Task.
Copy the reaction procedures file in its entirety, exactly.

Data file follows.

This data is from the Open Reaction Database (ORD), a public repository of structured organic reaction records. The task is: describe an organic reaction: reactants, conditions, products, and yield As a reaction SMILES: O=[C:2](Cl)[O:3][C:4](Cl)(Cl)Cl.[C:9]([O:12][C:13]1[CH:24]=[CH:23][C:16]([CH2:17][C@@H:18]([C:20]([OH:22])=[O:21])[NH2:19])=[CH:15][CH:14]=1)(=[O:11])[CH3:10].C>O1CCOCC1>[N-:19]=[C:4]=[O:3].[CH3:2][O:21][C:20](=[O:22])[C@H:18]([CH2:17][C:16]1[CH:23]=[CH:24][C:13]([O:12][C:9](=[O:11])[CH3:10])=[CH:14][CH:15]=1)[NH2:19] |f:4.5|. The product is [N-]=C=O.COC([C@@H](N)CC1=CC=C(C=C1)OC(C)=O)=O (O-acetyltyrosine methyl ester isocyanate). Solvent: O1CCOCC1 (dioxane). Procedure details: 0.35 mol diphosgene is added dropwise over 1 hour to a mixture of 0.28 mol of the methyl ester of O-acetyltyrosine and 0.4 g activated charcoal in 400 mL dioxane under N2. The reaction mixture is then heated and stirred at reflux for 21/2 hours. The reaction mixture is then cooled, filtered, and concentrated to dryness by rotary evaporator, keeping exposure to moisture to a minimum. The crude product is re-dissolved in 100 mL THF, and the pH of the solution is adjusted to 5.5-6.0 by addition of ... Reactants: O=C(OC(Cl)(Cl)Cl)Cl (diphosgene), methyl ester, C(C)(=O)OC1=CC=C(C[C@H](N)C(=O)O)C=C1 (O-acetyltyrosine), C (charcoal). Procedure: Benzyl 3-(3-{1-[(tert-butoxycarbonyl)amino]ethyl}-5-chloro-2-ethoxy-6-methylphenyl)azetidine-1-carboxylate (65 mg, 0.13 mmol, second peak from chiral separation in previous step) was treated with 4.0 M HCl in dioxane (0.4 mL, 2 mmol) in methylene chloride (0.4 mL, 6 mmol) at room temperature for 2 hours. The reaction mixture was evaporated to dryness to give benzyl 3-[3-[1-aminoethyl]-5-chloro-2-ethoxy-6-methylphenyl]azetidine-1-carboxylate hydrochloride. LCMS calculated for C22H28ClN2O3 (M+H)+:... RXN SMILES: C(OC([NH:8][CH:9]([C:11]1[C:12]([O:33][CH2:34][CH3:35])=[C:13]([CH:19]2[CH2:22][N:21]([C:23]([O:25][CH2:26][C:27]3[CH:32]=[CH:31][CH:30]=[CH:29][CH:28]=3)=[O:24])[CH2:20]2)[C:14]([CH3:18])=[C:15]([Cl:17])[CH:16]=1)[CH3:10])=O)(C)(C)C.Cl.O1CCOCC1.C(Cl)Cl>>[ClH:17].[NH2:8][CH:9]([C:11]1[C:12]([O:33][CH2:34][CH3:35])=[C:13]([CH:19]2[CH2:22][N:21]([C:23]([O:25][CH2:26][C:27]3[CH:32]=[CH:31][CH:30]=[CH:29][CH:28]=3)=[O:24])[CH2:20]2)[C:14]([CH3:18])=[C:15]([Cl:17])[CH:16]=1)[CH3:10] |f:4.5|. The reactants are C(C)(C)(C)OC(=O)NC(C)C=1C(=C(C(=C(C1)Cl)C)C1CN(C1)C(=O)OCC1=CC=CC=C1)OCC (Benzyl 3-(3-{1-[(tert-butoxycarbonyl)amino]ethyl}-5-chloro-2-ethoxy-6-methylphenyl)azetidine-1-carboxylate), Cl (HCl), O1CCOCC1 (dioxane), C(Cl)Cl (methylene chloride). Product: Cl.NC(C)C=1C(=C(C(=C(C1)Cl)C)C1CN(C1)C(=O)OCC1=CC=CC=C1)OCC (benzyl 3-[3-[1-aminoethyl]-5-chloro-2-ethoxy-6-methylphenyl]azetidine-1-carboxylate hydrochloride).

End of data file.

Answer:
This data is from the Open Reaction Database (ORD), a public repository of structured organic reaction records. The task is: describe an organic reaction: reactants, conditions, products, and yield As a reaction SMILES: O=[C:2](Cl)[O:3][C:4](Cl)(Cl)Cl.[C:9]([O:12][C:13]1[CH:24]=[CH:23][C:16]([CH2:17][C@@H:18]([C:20]([OH:22])=[O:21])[NH2:19])=[CH:15][CH:14]=1)(=[O:11])[CH3:10].C>O1CCOCC1>[N-:19]=[C:4]=[O:3].[CH3:2][O:21][C:20](=[O:22])[C@H:18]([CH2:17][C:16]1[CH:23]=[CH:24][C:13]([O:12][C:9](=[O:11])[CH3:10])=[CH:14][CH:15]=1)[NH2:19] |f:4.5|. The product is [N-]=C=O.COC([C@@H](N)CC1=CC=C(C=C1)OC(C)=O)=O (O-acetyltyrosine methyl ester isocyanate). Solvent: O1CCOCC1 (dioxane). Procedure details: 0.35 mol diphosgene is added dropwise over 1 hour to a mixture of 0.28 mol of the methyl ester of O-acetyltyrosine and 0.4 g activated charcoal in 400 mL dioxane under N2. The reaction mixture is then heated and stirred at reflux for 21/2 hours. The reaction mixture is then cooled, filtered, and concentrated to dryness by rotary evaporator, keeping exposure to moisture to a minimum. The crude product is re-dissolved in 100 mL THF, and the pH of the solution is adjusted to 5.5-6.0 by addition of ... Reactants: O=C(OC(Cl)(Cl)Cl)Cl (diphosgene), methyl ester, C(C)(=O)OC1=CC=C(C[C@H](N)C(=O)O)C=C1 (O-acetyltyrosine), C (charcoal). Procedure: Benzyl 3-(3-{1-[(tert-butoxycarbonyl)amino]ethyl}-5-chloro-2-ethoxy-6-methylphenyl)azetidine-1-carboxylate (65 mg, 0.13 mmol, second peak from chiral separation in previous step) was treated with 4.0 M HCl in dioxane (0.4 mL, 2 mmol) in methylene chloride (0.4 mL, 6 mmol) at room temperature for 2 hours. The reaction mixture was evaporated to dryness to give benzyl 3-[3-[1-aminoethyl]-5-chloro-2-ethoxy-6-methylphenyl]azetidine-1-carboxylate hydrochloride. LCMS calculated for C22H28ClN2O3 (M+H)+:... RXN SMILES: C(OC([NH:8][CH:9]([C:11]1[C:12]([O:33][CH2:34][CH3:35])=[C:13]([CH:19]2[CH2:22][N:21]([C:23]([O:25][CH2:26][C:27]3[CH:32]=[CH:31][CH:30]=[CH:29][CH:28]=3)=[O:24])[CH2:20]2)[C:14]([CH3:18])=[C:15]([Cl:17])[CH:16]=1)[CH3:10])=O)(C)(C)C.Cl.O1CCOCC1.C(Cl)Cl>>[ClH:17].[NH2:8][CH:9]([C:11]1[C:12]([O:33][CH2:34][CH3:35])=[C:13]([CH:19]2[CH2:22][N:21]([C:23]([O:25][CH2:26][C:27]3[CH:32]=[CH:31][CH:30]=[CH:29][CH:28]=3)=[O:24])[CH2:20]2)[C:14]([CH3:18])=[C:15]([Cl:17])[CH:16]=1)[CH3:10] |f:4.5|. The reactants are C(C)(C)(C)OC(=O)NC(C)C=1C(=C(C(=C(C1)Cl)C)C1CN(C1)C(=O)OCC1=CC=CC=C1)OCC (Benzyl 3-(3-{1-[(tert-butoxycarbonyl)amino]ethyl}-5-chloro-2-ethoxy-6-methylphenyl)azetidine-1-carboxylate), Cl (HCl), O1CCOCC1 (dioxane), C(Cl)Cl (methylene chloride). Product: Cl.NC(C)C=1C(=C(C(=C(C1)Cl)C)C1CN(C1)C(=O)OCC1=CC=CC=C1)OCC (benzyl 3-[3-[1-aminoethyl]-5-chloro-2-ethoxy-6-methylphenyl]azetidine-1-carboxylate hydrochloride).